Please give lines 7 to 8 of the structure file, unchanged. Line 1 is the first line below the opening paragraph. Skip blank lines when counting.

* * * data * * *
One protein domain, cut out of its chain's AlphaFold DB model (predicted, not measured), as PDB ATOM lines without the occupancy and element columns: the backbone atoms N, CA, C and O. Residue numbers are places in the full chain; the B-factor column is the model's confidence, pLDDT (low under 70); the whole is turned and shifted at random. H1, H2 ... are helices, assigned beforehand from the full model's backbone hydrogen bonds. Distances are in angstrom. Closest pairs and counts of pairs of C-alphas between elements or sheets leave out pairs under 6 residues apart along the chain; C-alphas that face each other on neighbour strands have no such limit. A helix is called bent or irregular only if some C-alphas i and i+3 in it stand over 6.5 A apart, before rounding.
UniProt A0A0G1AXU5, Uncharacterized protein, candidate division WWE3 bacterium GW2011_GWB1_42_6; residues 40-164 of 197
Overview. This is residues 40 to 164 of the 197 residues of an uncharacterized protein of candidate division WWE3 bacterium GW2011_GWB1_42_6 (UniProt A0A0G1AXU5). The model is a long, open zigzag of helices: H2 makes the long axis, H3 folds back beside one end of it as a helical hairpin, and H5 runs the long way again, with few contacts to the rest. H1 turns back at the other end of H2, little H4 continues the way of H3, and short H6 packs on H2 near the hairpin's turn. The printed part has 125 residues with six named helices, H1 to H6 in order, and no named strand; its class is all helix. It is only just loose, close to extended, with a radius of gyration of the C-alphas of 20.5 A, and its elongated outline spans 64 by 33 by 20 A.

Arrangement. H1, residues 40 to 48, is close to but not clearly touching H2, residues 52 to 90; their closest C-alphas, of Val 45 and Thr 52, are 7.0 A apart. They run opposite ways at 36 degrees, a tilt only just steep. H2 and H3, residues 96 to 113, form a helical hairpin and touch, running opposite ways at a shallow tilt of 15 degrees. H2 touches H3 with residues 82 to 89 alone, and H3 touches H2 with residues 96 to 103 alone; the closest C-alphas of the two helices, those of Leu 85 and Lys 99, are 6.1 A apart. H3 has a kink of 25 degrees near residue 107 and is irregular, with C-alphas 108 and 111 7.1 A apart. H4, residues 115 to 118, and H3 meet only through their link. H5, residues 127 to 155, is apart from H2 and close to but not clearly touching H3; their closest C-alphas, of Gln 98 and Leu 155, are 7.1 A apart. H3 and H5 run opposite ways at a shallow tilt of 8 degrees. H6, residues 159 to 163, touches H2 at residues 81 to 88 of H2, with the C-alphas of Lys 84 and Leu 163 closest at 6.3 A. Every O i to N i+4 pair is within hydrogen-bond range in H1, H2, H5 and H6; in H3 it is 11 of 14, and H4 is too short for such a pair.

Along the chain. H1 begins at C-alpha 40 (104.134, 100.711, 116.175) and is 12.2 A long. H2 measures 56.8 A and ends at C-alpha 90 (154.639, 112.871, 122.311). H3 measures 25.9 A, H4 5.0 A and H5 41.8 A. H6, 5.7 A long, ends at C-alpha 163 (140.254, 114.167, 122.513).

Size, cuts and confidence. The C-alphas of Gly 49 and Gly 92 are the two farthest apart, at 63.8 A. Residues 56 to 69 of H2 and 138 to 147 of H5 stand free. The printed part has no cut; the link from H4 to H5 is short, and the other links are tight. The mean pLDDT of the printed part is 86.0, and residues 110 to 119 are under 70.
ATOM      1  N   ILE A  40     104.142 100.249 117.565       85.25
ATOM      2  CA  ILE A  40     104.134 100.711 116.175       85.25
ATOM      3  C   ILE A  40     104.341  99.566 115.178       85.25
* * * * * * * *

ATOM      2  CA  ILE A  40     104.134 100.711 116.175       85.25
ATOM      3  C   ILE A  40     104.341  99.566 115.178       85.25